Different Heterosexualities: Different Histories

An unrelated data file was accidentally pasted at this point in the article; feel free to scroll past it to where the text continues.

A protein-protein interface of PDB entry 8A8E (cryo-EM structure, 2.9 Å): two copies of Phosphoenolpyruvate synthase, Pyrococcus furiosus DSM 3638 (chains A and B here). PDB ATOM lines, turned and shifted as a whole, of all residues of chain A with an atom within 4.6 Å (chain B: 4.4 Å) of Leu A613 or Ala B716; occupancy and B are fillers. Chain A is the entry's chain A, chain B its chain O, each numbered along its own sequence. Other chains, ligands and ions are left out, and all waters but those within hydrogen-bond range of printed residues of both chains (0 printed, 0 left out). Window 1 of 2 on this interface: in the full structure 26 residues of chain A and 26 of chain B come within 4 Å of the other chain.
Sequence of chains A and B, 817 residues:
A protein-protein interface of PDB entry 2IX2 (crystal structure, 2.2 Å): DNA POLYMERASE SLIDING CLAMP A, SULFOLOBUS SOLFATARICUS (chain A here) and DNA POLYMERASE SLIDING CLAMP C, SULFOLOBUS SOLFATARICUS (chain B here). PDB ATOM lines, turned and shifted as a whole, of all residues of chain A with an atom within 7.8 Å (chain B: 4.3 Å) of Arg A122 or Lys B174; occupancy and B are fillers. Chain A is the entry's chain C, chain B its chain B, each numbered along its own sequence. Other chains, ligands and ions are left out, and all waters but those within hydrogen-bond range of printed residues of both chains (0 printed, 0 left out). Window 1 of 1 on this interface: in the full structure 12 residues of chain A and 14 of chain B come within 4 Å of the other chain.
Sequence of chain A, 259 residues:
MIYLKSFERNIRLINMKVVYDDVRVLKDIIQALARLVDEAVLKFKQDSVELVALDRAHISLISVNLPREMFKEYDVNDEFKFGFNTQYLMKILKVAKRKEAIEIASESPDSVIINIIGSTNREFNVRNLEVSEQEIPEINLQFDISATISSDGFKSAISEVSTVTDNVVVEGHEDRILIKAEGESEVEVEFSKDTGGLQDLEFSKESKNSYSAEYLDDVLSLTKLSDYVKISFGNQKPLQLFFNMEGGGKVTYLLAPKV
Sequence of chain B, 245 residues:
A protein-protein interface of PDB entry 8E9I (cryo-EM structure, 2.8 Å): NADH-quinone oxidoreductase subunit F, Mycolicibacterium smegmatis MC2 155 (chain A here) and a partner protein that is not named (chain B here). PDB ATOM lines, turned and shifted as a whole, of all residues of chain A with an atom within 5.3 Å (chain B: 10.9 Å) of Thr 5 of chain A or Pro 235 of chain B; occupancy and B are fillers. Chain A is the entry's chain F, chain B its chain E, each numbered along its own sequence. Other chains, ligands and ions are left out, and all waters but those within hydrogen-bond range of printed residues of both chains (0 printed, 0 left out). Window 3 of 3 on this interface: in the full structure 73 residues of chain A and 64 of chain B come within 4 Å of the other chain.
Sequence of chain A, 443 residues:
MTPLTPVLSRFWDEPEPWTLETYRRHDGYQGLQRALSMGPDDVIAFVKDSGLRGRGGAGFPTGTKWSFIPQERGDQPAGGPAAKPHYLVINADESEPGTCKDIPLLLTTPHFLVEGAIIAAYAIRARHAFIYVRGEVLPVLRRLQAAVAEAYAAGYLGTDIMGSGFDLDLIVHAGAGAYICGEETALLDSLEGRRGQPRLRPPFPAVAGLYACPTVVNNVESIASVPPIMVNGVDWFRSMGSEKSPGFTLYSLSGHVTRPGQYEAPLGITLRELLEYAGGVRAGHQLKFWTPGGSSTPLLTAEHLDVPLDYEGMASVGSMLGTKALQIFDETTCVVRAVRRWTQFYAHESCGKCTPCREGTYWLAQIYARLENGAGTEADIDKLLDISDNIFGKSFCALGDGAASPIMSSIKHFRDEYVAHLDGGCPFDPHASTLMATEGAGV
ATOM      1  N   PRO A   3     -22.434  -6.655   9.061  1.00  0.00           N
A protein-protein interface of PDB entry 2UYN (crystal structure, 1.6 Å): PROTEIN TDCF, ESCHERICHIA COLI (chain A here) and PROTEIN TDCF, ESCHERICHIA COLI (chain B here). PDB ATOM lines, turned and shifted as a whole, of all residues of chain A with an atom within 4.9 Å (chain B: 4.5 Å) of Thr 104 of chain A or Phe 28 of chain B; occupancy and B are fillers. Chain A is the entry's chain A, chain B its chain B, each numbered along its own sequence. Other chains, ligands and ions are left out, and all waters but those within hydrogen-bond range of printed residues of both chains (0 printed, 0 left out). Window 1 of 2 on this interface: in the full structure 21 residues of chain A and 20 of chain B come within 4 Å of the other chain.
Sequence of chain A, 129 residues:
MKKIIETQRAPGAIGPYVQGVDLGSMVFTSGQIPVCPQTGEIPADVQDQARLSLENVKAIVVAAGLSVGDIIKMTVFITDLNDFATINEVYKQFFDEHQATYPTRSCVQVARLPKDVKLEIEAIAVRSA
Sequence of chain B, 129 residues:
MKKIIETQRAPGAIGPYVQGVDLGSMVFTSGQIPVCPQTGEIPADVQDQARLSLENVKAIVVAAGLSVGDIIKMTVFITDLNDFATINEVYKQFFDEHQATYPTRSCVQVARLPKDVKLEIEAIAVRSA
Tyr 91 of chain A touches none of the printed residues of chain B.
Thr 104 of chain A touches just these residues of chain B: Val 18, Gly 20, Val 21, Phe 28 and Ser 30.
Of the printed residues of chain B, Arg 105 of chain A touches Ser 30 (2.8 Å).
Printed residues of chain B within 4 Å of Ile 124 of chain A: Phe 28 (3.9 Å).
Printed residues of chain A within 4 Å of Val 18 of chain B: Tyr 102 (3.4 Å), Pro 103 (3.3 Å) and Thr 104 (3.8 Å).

Throughout this book we have explored the pervasiveness of heterosexuality as one of everyday life’s taken-for-granted underpinning principles. This has involved examining what might account for its stability, for example, the family and its location as the legitimate site for the expression of sexuality, its centrality to the reproduction of hegemonic heterosexuality and the silences and omissions which characterise everyday — often mundane — lived experiences. We now shift our focus towards the mutability of heterosexuality and those social, structural and historical factors which have been argued to contribute to perceived changes in how heterosexuality has been negotiated, rejected, reproduced and lived out, particularly in the post-Second World War period. Indeed, if we concern ourselves with the ‘making’ of heterosexual relationships, as was the focus of our empirical study, what emerges from our data is an image of heterosexualities as neither imposed by one generation upon the next, nor as a form of top-down patriarchal control. Further, what we argue is that the institution of heterosexuality be seen as a residual discourse, a set of ideas and practices, which emerge by virtue of the silencing or exclusion of aspects of everyday experience which are either ambiguous or ill-fitting in terms of women’s and men’s implicit conceptions of themselves and their relationships as ‘heterosexual’, a naturalised social, rather than sexual identity.
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